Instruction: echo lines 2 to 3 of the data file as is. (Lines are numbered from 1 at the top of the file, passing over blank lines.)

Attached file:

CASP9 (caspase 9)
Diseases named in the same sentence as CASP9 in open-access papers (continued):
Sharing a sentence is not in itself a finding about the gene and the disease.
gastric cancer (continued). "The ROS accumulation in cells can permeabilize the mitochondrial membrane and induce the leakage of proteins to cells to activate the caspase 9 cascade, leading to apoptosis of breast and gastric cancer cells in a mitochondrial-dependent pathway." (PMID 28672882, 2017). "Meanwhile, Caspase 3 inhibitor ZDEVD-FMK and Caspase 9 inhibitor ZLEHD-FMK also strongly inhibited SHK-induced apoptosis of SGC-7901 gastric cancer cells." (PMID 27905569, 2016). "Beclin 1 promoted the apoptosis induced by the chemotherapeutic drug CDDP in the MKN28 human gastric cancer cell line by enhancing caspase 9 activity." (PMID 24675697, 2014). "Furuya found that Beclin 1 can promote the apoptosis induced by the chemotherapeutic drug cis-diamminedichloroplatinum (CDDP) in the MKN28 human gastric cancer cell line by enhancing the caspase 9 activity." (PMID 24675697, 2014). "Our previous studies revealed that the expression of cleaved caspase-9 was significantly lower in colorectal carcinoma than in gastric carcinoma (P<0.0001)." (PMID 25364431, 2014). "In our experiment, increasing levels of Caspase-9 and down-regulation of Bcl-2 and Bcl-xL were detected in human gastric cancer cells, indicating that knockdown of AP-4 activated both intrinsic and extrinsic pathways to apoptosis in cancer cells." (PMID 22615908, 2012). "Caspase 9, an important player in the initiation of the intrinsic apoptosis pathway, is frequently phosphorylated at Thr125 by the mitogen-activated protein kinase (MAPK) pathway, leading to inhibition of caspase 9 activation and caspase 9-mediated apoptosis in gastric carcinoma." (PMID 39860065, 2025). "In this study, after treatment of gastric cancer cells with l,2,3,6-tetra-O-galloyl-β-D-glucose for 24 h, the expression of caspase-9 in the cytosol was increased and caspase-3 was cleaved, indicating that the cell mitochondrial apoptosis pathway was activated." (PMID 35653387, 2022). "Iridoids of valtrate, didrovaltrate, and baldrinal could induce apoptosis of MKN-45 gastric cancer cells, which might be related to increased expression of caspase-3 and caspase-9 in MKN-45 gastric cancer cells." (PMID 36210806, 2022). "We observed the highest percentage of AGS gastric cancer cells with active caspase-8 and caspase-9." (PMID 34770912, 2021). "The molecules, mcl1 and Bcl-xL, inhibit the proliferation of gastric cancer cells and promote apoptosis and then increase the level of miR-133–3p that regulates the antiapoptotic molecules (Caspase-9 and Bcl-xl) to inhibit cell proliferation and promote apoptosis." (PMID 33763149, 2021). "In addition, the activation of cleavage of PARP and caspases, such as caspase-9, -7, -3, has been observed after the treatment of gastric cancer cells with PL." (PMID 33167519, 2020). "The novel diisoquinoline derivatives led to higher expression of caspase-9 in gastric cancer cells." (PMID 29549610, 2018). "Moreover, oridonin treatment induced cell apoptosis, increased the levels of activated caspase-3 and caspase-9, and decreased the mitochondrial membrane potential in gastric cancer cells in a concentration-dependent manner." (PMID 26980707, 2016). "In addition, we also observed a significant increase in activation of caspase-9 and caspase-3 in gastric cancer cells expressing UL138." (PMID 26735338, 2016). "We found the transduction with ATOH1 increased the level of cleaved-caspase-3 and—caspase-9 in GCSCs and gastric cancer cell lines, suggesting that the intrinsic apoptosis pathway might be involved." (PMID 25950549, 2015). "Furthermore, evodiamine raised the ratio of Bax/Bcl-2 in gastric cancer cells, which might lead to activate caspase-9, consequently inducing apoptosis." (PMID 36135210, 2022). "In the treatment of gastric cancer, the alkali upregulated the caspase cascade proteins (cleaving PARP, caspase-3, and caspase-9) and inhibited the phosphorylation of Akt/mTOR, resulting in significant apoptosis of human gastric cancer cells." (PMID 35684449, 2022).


Diseases named in the same sentence as CASP9 in open-access papers (continued):
Sharing a sentence is not in itself a finding about the gene and the disease.